Green’s Dictionary of Slang

dummy n.1

[SE dumb; note Egan, Life in London (1821): ‘A cant phrase for a stupid fellow; a man who has not a word to say for himself. The family of the dummies is very numerous’]

1. (also dumbie, dumby) a dumb (i.e. mute) person.

D. Fergusson Scot. Proverbs (1785) 10: (Jam.) Dummie canna lie.
[UK]Boyd Last Battell of Soule (1629) 1049: (Jam.) All men are lyers, but Dummie cannot lye.
[UK]J. Ray Proverbs 268: Dummie (a dumb man) cannot lie.
[UK]S. Colvil Whiggs Supplication Pt II 22: And in the end these furious Cryers Stood silent [...] like to Dumbies making Signs.
[UK]G. Colman Yngr ‘Low Ambition’ Poetical Vagaries 12: Though he had’nt been too hoarse to speak, He was too ugly, even, for a dumby.
[UK]Pierce Egan’s Life in London 20 Feb. 28/2: The wines of Charles Wright were highly relished, and several dummies became eloquent without the aid of teachers of elocution, by the ‘gaily circling glass’.
[UK]Egan Finish to the Adventures of Tom and Jerry (1889) 133: The Duchesses become dummies, and the Countesses do pout.
[US]T. Haliburton Clockmaker III 135: Says the old Governor, – Mine hears, (which means my dummies, or fellers that hear but don’t speak).
[Ind]Bellew Memoirs of a Griffin I 272: I, being a stranger, was inefficient and dummy.
[US]Bartlett Dict. Americanisms.
[Aus]Bell’s Life in Sydney 17 Mar. 3/3: The two of the force reinforced by a night watchman, ran as hard as two corpses trussed in blue and a dumby could.
[Scot]Dundee Courier 18 Aug. 7/4: Then I put on the dummy dodge, made signs, and wrote on a piece of paper that I was deaf and dumb.
[US](con. c.1840) ‘Mark Twain’ Huckleberry Finn 251: So him and the new dummy started off; and the king he laughs.
M.E.W. Freeman New England Nun 172: There, she took that little dumbie out of the poor-house [DA].
[US]Nat. Police Gaz. (NY) 28 Mar. 11/2: It Is of no use for the referee calling out ‘Time!’ while Dummy is in the ring, as deafness is numbered among his afflictions.
[US]F. Hutchison Philosophy of Johnny the Gent 81: ‘[T]here’s a bug prize fighter around Clancy’s that's deaf an' dumb. [...] They call him “Dummy McGuire”’.
[WI] ‘Dummy’ in W. Jekyll Jam. Song and Story 84: There was a man couldn’ talk, called Dummy.
[US]Cincinnati Enquirer (OH) 12 May 12/1: ‘’E [...] writes down wich ’e’s deef an’ dumb [...] Thim darn dummies make ut hard pickins fer a guy, don’t they?’.
[US]J. Black You Can’t Win (2000) 66: What do you do if you bump into a natural dummy when you’re
[US]H. Ellison ‘We Take Care of Our Dead’ in Deadly Streets (1983) 51: He was the dummy of the gang, the guy everyone trusted because he couldn’t talk.
[US]‘Iceberg Slim’ Pimp 47: The creep was called ‘Fog Horn’ [...] before his trouble made him a dummy.
[US](con. 1962) E. Bunker Stark 14: Dummy, a mute who everyone had avoided in the joint.

2. attrib. use of sense 1.

[Aus]H. Nisbet ‘Bail Up!’ 151: He had learnt the dummy alphabet, and so could talk to his sweetheart with his fingers.
[US]D. Runyon ‘Far from the Big, Bright Aisle’ 9 July [synd. col.] This being a citizen of a dummy island ain’t no skinooch.
[US]V.F. Nelson Prison Days and Nights 33: They don’t seem to be able to tell a good guy from a dummy head.

3. a fool, an idiot.

[Aus]Vaux Vocab. of the Flash Lang. in McLachlan (1964) 238: dummy [...] a silly half-witted person.
[UK]Egan Life in London in Bk of Sports (1832) 6: bill put-’em-along, who was every thing but a dummy.
[Aus]Sydney Gaz. 30 Oct. 4/2: That saucy minx, Fan Flirt, whose skits about the ‘dummies’ of the Colony be only sheer envy because she hasn’t the dumps.
[UK]Egan Bk of Sports 263: [note] In no situation of life to appear like a dummy, and be insensible to the surrounding scene.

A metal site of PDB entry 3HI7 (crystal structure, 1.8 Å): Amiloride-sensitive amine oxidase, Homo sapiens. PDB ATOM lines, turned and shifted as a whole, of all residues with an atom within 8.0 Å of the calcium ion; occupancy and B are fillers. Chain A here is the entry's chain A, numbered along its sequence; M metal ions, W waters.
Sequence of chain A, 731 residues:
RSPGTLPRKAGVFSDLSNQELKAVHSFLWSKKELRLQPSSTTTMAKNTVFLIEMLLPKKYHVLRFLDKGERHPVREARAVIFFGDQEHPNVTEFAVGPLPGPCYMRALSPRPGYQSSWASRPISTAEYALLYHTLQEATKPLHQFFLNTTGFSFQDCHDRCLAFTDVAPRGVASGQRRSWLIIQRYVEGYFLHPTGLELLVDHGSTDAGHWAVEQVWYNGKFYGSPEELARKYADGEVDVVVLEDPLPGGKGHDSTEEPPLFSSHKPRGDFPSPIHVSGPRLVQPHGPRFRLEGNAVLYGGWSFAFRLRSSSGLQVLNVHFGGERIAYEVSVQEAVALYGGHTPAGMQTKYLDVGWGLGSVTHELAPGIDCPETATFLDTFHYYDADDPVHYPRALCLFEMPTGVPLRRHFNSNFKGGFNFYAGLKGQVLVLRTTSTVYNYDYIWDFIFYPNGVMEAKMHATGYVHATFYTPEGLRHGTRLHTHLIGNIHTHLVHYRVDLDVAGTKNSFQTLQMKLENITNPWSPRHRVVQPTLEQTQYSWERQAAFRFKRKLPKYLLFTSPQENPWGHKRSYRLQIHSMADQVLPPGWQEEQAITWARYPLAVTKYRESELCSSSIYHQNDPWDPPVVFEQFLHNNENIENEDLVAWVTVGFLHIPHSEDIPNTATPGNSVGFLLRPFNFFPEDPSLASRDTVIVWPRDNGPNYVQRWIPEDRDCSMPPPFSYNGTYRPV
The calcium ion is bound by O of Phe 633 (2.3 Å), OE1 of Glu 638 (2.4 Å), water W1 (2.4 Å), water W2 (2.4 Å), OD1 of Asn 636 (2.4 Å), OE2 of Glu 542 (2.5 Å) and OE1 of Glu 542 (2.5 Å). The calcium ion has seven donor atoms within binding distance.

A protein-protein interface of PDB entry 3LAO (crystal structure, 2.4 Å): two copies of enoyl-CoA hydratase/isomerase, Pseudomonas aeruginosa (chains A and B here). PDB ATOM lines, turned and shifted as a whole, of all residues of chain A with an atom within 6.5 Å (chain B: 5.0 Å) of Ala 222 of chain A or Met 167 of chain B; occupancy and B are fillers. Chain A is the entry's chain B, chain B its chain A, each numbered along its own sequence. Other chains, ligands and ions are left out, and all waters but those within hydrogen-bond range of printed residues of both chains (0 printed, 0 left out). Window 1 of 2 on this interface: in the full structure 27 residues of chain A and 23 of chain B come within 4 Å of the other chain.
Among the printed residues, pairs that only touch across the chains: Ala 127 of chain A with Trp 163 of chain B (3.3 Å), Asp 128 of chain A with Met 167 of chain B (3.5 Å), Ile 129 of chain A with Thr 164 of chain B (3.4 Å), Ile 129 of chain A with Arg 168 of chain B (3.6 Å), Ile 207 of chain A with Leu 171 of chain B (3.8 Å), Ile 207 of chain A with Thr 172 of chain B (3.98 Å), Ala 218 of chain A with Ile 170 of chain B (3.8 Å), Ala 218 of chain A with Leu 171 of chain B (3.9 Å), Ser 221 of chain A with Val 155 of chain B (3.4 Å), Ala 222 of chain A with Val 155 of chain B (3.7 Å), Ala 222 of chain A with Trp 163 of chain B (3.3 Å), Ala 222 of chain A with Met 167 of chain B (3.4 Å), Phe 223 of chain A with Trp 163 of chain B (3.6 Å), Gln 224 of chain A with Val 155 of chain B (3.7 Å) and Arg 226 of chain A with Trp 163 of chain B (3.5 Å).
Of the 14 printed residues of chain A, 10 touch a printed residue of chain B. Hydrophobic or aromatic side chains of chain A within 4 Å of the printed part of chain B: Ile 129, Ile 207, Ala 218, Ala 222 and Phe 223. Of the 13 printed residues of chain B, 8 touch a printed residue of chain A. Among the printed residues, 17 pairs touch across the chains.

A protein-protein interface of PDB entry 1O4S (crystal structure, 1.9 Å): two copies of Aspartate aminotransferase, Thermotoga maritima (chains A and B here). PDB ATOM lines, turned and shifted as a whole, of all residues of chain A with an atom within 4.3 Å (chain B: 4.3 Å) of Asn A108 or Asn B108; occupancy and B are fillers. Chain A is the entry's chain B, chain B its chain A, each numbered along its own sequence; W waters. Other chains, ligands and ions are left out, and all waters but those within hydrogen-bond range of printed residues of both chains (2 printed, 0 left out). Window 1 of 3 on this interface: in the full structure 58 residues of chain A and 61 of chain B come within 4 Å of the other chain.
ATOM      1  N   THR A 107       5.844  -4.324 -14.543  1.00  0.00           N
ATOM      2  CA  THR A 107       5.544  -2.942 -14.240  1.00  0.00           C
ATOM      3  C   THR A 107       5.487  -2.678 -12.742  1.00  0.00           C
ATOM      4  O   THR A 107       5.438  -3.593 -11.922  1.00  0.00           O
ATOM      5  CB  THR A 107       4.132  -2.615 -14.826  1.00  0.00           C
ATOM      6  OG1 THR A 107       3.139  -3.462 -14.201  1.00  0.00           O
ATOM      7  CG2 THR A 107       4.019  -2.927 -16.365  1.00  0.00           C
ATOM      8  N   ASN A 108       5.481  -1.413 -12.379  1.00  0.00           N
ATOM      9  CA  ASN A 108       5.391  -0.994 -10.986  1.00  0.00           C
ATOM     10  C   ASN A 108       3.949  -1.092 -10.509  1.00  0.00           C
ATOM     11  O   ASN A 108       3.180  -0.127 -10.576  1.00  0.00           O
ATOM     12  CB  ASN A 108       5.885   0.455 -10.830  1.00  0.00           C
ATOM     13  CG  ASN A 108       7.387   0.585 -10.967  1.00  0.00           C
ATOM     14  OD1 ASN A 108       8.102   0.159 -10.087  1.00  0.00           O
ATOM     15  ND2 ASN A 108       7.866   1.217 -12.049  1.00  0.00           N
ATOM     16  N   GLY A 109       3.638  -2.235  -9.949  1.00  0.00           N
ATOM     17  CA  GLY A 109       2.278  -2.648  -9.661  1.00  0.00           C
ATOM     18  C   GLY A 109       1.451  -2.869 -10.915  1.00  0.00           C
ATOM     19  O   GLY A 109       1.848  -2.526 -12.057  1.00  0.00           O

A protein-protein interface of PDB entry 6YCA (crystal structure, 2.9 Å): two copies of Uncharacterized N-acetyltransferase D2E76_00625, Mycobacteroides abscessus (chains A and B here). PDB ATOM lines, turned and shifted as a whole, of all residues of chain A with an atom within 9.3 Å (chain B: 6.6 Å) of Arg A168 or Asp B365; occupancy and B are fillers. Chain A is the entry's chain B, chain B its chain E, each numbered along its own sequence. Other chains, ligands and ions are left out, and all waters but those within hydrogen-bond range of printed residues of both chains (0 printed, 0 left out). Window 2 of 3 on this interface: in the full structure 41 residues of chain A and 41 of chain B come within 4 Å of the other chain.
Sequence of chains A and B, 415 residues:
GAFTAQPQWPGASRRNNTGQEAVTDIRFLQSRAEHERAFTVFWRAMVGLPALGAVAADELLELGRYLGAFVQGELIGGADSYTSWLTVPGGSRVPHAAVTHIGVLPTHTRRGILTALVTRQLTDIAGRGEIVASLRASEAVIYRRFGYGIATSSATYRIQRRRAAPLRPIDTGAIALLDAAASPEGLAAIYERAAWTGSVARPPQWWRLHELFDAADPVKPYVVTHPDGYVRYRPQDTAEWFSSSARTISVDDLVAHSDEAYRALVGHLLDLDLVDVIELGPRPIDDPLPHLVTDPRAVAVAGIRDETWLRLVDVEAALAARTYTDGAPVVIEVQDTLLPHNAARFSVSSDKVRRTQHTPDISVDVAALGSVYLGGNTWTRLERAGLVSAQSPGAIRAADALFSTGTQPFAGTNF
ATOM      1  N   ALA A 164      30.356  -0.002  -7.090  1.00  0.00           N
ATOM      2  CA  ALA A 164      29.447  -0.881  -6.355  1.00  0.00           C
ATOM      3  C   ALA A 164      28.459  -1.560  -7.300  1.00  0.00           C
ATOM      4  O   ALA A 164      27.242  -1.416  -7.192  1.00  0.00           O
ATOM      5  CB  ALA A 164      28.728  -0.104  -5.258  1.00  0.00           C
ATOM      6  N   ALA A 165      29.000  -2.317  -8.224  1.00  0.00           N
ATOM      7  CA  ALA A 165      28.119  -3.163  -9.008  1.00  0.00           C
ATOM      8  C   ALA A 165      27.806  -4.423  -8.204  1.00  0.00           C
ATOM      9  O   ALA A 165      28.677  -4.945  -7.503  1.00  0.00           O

[UK]Flash Dict. in Sinks of London Laid Open.
[UK]M. Reid Scalp-Hunters II 137: I would think less o’ these other dummies not seein’ at a glimp how we kin do it.
[US] ‘High Low Jacky’ in My Young Wife and I Songster 33: I play the ‘deuce’ with ‘dummies,’ there I have such winning ways.
[US]Schele De Vere Americanisms 144: The first part of the compound, the adjective dumm, is often used as dummy, not only to represent the absent partner at cards, but also any stupid, silent person.
[Aus]Bulletin (Sydney) 25 Apr. 9/3: Among the crowd of performers, who stands out most prominently? We think the acrobats, but our ‘kids’ think differently [...] It is the ‘dummy’ that keeps our ‘darlings’ in a perpetual simmer. He is described on the bills as an ‘idiot,’ but the description doesn’t cover the case.
[UK]J.K. Jerome Three Men in a Boat 131: Why couldn’t you wind it up properly, you silly dummy?
[US]Ade Fables in Sl. (1902) 28: The Dummy at Right needed an Automobile, and the New Man couldn’t jump out of a Boat and hit the Water.
[US]Ade Forty Modern Fables 49: She hit him Twice with her Fan and began to think he was not such a Dummy after all.
[UK]Gem 23 Jan. 12: ‘Dummy, then,’ said Mr. Finn grimly. ‘Silly idiot! Dude!’.
[UK]Magnet 10 Sept. 18: If that dummy croaks in my hearing, I’ll go for him.
[US]H.C. Witwer Smile A Minute 40: Of course, I ain’t exactly a dummy at that, Joe; I know a few odd words of the French.
[US]W.R. Burnett Little Caesar (1932) 66: The damn dummy said the guys that did the job were Poles.
[US]R. Chandler ‘Trouble Is My Business’ in Spanish Blood (1946) 190: Lay off, dummy.
[US]N. Algren Man with the Golden Arm 132: I married the biggest dummy ever walked in shoeleather.
[US]M. Spillane One Lonely Night 31: How simple can people get? Did they take everybody for dummies like themselves?
[US]J. Kirkwood There Must Be a Pony! 67: Sweet Jesus, what could you do with a dummy like that?
[US]V.E. Smith Jones Men 151: He’s not a user, and he’s no dummy either.
[UK]Sun. Times Mag. 12 Oct. 25: Nobby grew up like any other Manchester kid: a ‘dummy’ at school.
[US]T. Wolfe Bonfire of the Vanities 248: You’re a couple of real dummies.
[Aus]R.G. Barrett Between the Devlin 10: ‘[T]here’s no way this new pack of dummies can fix up the mess this State is in’.
[US]L. Pettiway Workin’ It 209: You’re not a dummy [...] You’re smart and real intelligent.
[Aus]R.G. Barrett Goodoo Goodoo 259: You’ve been conned, dummy.
[US]A.N. LeBlanc Random Family 247: There are a lot of dummies up here [...] In the city, they ain’t playing that.
[US](con. 1973) C. Stella Johnny Porno 16: It’ll go a long way to keeping the dummies run that film around for the wiseguys honest.